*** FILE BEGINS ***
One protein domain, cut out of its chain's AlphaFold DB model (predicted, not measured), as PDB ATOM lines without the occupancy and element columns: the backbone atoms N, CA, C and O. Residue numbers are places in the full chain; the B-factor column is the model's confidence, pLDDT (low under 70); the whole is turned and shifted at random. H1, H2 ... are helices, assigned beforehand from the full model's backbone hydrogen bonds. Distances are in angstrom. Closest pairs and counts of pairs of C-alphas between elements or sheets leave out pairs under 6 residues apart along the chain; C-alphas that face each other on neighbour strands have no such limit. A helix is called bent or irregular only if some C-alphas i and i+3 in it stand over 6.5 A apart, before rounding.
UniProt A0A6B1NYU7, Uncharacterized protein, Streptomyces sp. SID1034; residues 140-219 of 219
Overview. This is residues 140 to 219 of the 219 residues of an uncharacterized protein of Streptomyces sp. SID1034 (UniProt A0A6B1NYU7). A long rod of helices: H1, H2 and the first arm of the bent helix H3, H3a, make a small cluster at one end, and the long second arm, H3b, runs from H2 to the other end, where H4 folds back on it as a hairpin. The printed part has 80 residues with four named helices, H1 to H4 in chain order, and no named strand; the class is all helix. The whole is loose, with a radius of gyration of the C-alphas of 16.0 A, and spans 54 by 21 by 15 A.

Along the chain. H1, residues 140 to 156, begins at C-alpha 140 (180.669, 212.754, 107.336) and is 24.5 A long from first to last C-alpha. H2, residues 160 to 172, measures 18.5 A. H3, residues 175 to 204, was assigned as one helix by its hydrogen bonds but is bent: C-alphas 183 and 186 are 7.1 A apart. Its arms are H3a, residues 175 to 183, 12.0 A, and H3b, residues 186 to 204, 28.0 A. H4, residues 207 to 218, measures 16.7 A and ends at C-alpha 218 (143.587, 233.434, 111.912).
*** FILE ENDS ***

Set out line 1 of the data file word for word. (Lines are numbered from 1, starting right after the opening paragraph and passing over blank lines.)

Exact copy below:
UniProt A0A6B1NYU7, Uncharacterized protein, Streptomyces sp. SID1034; residues 140-219 of 219